In my July 7 blog Patient Resource Consultant, I shared the circumstances in which I found myself unexpectedly working in cancer care. In essence, Pat Barr, a breast cancer patient and a good friend, convinced the Bennington cancer center’s medical director to hire a patient advocate and volunteered me. Reluctantly, I accepted but changed the job title to “patient resource consultant,” which more accurately described how I envisioned my role.
Several months after I began this new job, I was interviewed by Nicole de Beaufort for News from the Network, a publication of the Breast Cancer Network, a Vermont based advocacy organization. I’d like to share my responses to her questions about the work of a patient resource consultant. So, here are some excerpts from an interview that took place in Fall 1998.
NdeB: You are a writer. How does working with cancer patients affect your writing?
CB: At the moment of diagnosis, a person’s life changes forever. They are faced with a blank page- the future. In writing, one is always trying to make sense of this. Every writer examines their life- a newly diagnosed patient is forced to. We have a lot to learn from someone newly diagnosed.
NdeB: When you started this job, I’m sure you had expectations about what it would be like. What surprised you?
CB: I was surprised by how quickly- almost instantly- a stranger allows themselves to be vulnerable to me. It is a gift from them. The quickness of it is startling. This position has never existed before. I’m sure I would have been prepared for this experience if someone had done this work before, but I’m traversing unexplored terrain. It’s true that people have to trust me and go with it. It’s a great responsibility. What I do is try to help a patient feel taken care of in areas outside of strictly medical treatment.
NdeB: How have patients reacted to you and the position in general?
CB: There has been openness. More so with women. My experience is that women in our culture are allowed to let themselves feel the range of emotions that cancer can bring. The role of men is usually to be in control- it’s a whole different language with men. However, there’s a universal language once one is diagnosed with cancer. There is fear. There is the traditional metaphor of a war or a battle. There is shame. My job is to be intuitive and feel out what it will take for a patient to feel cared for in a holistic sense. My position focuses on quality of life issues.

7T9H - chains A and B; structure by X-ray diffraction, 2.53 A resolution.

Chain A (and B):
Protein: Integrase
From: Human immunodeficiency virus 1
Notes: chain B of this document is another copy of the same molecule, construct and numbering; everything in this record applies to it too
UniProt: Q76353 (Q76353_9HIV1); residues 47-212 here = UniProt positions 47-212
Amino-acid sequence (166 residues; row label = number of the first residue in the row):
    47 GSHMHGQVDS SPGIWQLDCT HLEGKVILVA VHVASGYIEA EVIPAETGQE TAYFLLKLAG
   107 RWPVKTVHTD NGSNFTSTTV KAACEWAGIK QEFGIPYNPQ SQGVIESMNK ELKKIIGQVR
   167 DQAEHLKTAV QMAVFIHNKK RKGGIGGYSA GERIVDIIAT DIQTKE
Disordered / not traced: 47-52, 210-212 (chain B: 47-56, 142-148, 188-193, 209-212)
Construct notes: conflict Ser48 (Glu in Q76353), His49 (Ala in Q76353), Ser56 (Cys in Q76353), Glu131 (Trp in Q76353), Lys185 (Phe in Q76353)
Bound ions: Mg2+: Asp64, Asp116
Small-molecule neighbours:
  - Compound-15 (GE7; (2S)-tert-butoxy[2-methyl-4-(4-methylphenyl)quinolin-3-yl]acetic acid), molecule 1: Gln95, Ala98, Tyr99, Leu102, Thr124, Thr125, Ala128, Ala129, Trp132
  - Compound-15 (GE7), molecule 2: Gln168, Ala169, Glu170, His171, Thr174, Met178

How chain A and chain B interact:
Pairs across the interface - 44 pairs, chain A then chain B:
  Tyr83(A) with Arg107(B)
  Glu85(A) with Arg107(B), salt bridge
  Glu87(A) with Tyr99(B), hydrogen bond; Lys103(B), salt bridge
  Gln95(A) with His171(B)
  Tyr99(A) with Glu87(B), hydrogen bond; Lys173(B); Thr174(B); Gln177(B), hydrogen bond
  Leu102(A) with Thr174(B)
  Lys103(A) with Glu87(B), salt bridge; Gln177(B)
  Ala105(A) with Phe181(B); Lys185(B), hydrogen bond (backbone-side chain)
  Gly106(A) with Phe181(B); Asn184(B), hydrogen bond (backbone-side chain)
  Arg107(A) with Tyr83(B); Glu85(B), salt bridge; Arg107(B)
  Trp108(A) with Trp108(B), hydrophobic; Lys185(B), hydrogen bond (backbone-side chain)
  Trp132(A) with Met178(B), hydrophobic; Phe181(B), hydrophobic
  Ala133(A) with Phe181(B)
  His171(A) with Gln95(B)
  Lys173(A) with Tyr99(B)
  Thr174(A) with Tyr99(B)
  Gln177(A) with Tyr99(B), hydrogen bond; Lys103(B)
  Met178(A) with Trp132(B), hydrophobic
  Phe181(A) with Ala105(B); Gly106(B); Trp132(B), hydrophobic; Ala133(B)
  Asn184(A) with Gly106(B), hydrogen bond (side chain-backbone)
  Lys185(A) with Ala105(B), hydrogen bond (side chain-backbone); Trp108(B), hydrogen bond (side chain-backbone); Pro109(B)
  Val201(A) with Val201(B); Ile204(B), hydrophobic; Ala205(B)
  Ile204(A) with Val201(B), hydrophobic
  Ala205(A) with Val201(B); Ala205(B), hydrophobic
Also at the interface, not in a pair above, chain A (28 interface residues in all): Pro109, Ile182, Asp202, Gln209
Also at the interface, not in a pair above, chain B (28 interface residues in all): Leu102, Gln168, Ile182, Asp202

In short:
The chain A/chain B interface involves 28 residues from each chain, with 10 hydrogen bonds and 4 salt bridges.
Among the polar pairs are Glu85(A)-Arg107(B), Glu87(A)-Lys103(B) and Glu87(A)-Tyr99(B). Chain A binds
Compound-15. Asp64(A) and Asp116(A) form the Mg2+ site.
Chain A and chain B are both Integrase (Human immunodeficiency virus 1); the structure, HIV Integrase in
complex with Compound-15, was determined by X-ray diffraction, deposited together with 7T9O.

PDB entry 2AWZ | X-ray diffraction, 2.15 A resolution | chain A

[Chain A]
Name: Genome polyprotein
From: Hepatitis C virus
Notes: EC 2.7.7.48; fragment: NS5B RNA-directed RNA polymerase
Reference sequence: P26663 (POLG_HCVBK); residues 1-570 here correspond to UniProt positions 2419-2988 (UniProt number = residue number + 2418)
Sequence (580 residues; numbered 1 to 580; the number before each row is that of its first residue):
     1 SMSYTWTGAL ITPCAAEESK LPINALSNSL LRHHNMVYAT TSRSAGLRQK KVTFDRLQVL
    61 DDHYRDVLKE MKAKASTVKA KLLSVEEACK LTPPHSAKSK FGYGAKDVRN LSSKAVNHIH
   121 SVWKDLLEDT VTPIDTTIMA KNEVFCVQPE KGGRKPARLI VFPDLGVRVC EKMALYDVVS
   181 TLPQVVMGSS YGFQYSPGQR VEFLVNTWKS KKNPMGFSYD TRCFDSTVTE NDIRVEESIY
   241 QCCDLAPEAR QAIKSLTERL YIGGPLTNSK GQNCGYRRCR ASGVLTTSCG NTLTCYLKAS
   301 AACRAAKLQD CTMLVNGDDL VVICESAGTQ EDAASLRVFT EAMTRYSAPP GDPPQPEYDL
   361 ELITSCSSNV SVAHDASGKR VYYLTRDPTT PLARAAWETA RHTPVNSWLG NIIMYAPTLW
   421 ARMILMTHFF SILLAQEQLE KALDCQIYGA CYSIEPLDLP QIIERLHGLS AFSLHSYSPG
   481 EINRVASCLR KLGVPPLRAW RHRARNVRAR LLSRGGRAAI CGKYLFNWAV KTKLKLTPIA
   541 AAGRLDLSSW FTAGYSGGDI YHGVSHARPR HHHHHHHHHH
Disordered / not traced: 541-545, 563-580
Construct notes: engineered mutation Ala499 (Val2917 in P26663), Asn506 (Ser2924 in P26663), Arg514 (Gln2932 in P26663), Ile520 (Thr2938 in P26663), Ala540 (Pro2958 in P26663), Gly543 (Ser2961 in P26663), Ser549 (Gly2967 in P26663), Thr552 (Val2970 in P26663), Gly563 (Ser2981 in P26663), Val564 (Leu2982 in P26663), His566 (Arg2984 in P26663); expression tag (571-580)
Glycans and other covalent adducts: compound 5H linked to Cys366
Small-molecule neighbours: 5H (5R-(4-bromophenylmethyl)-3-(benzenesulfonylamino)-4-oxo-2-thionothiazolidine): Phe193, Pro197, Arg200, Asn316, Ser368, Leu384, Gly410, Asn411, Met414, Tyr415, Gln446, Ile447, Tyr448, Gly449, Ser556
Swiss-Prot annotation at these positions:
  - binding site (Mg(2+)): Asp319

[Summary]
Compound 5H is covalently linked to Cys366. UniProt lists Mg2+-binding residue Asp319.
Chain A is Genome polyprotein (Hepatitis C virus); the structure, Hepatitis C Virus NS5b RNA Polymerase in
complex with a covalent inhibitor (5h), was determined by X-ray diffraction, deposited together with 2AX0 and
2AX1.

I go on to say that “I don’t want anyone to fall through the cracks.”
Looking back at the interview, I could see that I recognized a communication gap between patients and healthcare providers, which could be a barrier to addressing important non-medical needs such as unaffordable medications, transportation to treatments etc. Although not noted in the interview, I can tell you that as patients became more comfortable with my role, they began sharing frustrations about not understanding treatment options and quality of life considerations. This, of course, could be a major barrier to making informed decisions about care.
It’s true that writers like myself work hard to build a narrative based upon imagining what someone may be thinking or feeling but I quickly understood that patients were the only ones who could accurately describe their experience. It took 5 more years of fieldwork before we took the next step and, with the support of the hospital’s CEO, implemented a medical humanist program at the cancer center. This innovative model became a vehicle to help patients voice their questions and concerns and actively engage in decisions about care. You can say that the program has helped patients feel empowered to fill in a “blank page” and have their say about preferences for care and a future they hope for.